The Cedar Lee world premiere: There were 33 films entered in the Cleveland 48 Hour Film Project, and ours was one of a dozen shown on Thursday, Aug. 5. The screening was a blast. We got laughs where we wanted them and several strangers told us afterward that they had included us in their voting for Audience Favorite. (Each of the three screenings awarded one of these, and figuring that all the participants would likely vote for their own movies, the balloting required exactly three unranked choices from everyone.)

Honestly, I thought The Meat Locker held its own, considering none of us have any professional moviemaking experience. Two films at our screening clearly stood out, especially in terms of production – one of them, in fact, won the overall Best Film award as well as the Audience Favorite from our screening – but I thought our effort put us in one of the next two or three slots.

Still, we didn’t get nominated for any of the awards. I obviously would have liked us to get a writing nod (none of those three nominations came out of our screening group), but where I really felt shafted was the “Best Use of Prop” category. I mean, come on – Frank ate the flowers. And yes, Joe did, in fact, chew up actual daisies for that shot. That’s commitment.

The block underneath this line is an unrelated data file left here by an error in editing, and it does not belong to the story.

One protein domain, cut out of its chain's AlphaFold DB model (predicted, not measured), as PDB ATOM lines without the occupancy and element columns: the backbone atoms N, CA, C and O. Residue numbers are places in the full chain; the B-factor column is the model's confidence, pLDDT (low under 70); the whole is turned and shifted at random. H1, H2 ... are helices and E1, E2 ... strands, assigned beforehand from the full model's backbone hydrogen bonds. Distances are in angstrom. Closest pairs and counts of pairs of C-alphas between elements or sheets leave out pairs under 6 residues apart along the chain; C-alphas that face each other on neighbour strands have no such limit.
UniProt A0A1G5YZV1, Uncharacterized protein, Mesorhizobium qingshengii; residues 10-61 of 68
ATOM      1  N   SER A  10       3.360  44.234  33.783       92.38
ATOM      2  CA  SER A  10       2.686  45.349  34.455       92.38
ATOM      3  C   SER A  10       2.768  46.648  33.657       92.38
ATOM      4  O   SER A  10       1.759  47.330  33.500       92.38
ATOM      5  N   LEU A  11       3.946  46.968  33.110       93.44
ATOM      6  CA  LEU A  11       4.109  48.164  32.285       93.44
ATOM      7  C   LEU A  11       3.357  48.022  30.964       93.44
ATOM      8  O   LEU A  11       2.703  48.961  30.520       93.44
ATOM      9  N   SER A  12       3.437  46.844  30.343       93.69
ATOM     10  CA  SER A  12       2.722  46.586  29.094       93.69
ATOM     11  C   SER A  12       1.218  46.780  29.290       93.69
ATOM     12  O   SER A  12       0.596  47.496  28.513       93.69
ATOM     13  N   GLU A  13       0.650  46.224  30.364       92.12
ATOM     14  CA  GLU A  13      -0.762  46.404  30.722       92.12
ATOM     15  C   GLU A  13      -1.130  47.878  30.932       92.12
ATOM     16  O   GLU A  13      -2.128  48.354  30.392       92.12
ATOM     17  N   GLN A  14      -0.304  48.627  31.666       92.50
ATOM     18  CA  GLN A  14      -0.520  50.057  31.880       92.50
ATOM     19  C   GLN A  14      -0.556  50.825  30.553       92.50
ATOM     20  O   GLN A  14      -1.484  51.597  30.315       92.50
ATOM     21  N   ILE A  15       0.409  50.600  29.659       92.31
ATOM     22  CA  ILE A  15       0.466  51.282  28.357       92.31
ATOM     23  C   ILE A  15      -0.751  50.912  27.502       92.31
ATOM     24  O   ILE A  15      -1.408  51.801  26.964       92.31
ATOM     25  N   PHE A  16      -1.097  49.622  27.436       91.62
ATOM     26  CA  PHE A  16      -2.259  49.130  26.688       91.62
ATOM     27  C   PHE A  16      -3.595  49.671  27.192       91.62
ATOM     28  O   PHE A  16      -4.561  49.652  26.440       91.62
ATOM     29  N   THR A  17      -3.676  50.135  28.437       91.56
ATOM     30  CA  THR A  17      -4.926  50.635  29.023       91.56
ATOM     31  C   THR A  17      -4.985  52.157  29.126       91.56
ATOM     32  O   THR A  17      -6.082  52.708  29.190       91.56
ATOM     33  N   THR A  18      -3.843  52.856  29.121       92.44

In the end, yeah, it’s a goofy little movie, but it made for an unforgettable experience.

Next summer: The Meat Locker: Special Edition. Spoiler alert: Hilly Shoots First. (Noooooooooo!)

August 21, 2010 Posted by | Current Affairs, Fiction, Film, Ohio, writing | , , , , | 2 Comments

Spend Some Time In The Meat Locker

So, with No Ticket Productions’ The Meat Locker officially submitted on Sunday with 20 minutes to spare in the Cleveland edition of the 48 Hour Film Project, I can now say –

HolyFRAK what an insane and fun and sweaty and exhausting and hilarious and caffeine-and-sugar-fueled and rewarding way to spend a weekend!

I will divulge no spoilerage beyond this: We drew “suspense/thriller” as a genre, and The Meat Locker was the result. I’m sure we’ll put it online in the not-too-distant future, but in the meantime, if you want to come see it on the big screen, it premieres at 7 p.m. Thursday at the Cedar Lee in Cleveland Heights, along with 10 other short films from the contest. Get your tickets here! (Take note: The Meat Locker is in the Group C showing on Thursday night – groups A&B screen Wednesday, but the listing for all three screenings reads “48 Hour Film Project,” so make sure you get the right tickets.)

The abridged version of the weekend reads like this: The entire crew gathered at about 7:30 p.m. Friday and threw out tons of ideas once we knew our film’s genre. Then the four of us writing the script holed up in the basement and narrowed the possibilities to two very different movies, each of which we fleshed out as completely as possible without actually reaching the screenwriting point. We then picked the one which we thought we had the best possibility of pulling off.